#6. Not Every Night Is Dessert Night
My kids will tell you from the time they were very little if they asked about dessert, my standard answer was “tonight is not dessert night.” Admittedly, this didn’t work so well past the age of 7, but it’s still a great rule of thumb. If you must have dessert make it fruit. Fruit is nutritious and delicious and a common Asian dessert. Cut and serve it up in a fun and interesting way to make it that much more exciting. Sugary cakes, cookies and ice cream can be for special celebrations only.
#7. Seafood — See Food Differently
No need to repeat what we already know. Research supports this common Asian diet practice of eating fish daily. We’ve heard all about the healthy oils from fish. Fish has always been part of man’s diet nearly everywhere in the world, not just Asia. But the Asian culture has kept this part of their heritage alive better than most.
#8. Asian Snacks are Healthier
Take a look at what Asians eat for snacks and compare it with the American chips and cookies and you’ll understand part of the reason Americans are so overweight and Asians are not. Choose seaweed snacks, nuts, dried fruit and seeds. I love pumpkin and sunflower seeds. All are easy to find in nearly every market. These healthy snacks are packed full of micro-nutrients, vitamins and minerals and the choices are limitless. One caveat, do watch out for the salt content of nuts. Raw is preferred but admittedly not as tasty as salted. If you really want the salt, try “lightly salted” versions.
#9. Optimize Food Temperatures With Seasons
Energetic temperatures of foods should not be overlooked. Eat warming foods in cold weather and cooling foods in hot weather. This common-sense rule of thumb is barely spoken in Asia because it’s simply practiced. Cold drinks and cold foods such celery, melons and cold salads are not eaten in the middle of winter. Hot soups and stews with meat are preferred because this is what the body needs in cold weather. A hot summer day is the perfect time for watermelon or a cooling drink made with aloe and cucumber. Every food has an energetic temperature and acts on the body accordingly. Eating the right temperature foods during the various season of the year is an important part of a healthy diet.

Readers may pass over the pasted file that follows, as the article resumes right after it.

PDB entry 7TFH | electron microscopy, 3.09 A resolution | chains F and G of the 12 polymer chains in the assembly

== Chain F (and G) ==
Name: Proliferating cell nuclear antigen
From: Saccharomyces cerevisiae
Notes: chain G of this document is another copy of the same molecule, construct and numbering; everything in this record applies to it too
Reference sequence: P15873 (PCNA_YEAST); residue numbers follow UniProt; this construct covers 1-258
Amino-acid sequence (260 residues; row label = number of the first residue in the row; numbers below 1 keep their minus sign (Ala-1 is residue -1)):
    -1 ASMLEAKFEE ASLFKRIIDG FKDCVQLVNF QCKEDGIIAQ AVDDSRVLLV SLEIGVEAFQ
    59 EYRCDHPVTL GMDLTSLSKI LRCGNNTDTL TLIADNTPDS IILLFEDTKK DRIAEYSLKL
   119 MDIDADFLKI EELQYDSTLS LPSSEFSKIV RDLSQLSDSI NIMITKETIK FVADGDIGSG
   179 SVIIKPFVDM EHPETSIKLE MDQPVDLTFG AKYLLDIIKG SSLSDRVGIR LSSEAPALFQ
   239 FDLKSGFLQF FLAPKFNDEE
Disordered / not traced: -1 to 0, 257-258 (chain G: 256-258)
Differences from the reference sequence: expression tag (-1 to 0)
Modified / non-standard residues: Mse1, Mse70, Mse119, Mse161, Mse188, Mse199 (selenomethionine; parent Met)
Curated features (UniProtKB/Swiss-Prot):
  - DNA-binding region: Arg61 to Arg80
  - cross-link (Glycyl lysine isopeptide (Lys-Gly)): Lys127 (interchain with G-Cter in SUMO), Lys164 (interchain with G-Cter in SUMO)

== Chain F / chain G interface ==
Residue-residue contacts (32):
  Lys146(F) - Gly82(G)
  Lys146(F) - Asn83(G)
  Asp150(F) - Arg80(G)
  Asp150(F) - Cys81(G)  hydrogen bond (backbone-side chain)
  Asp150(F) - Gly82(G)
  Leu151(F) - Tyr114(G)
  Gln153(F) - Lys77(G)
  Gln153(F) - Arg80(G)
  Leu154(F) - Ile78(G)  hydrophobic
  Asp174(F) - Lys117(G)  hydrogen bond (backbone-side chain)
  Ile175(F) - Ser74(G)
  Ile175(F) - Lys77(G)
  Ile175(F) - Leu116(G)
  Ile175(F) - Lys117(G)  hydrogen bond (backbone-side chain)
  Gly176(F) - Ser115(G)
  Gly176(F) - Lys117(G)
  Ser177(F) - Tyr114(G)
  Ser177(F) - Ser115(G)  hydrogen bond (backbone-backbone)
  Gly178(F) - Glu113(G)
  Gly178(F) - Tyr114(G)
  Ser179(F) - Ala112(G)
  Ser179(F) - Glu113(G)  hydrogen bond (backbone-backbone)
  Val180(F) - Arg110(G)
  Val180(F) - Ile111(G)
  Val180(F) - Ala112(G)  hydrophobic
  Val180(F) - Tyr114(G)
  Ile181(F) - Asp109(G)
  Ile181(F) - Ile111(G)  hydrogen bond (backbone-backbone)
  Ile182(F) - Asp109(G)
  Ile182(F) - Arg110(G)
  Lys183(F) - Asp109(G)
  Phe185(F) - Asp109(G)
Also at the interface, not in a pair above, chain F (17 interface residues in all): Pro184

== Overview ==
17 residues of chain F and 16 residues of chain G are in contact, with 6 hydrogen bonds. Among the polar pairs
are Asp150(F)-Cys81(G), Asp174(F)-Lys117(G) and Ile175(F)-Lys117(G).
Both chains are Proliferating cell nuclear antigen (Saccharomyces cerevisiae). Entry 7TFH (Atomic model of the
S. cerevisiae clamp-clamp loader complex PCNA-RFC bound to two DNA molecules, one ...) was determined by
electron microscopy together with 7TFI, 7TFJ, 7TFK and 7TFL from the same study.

#10. Avoid Cow’s Milk and Milk Combining
Milk combines horribly with just about everything, while supplying vastly too much calcium and not enough magnesium. Cow’s milk is completely absent in Asian diets. Other cultures such as Jewish kosher rules recognized thousands of years ago that milk products should be eaten apart from other foods. If you just can’t give up cow’s milk, at the very least don’t ignore the tenet of food combining. Combining the wrong foods, i.e., dairy, slows down gut motility to a snail’s pace, the exact opposite of what is best for healthy digestion. Replacements for cow’s milk are easier than ever today with the arrival of convenient cartons of almond, coconut, rice or organic soy milk.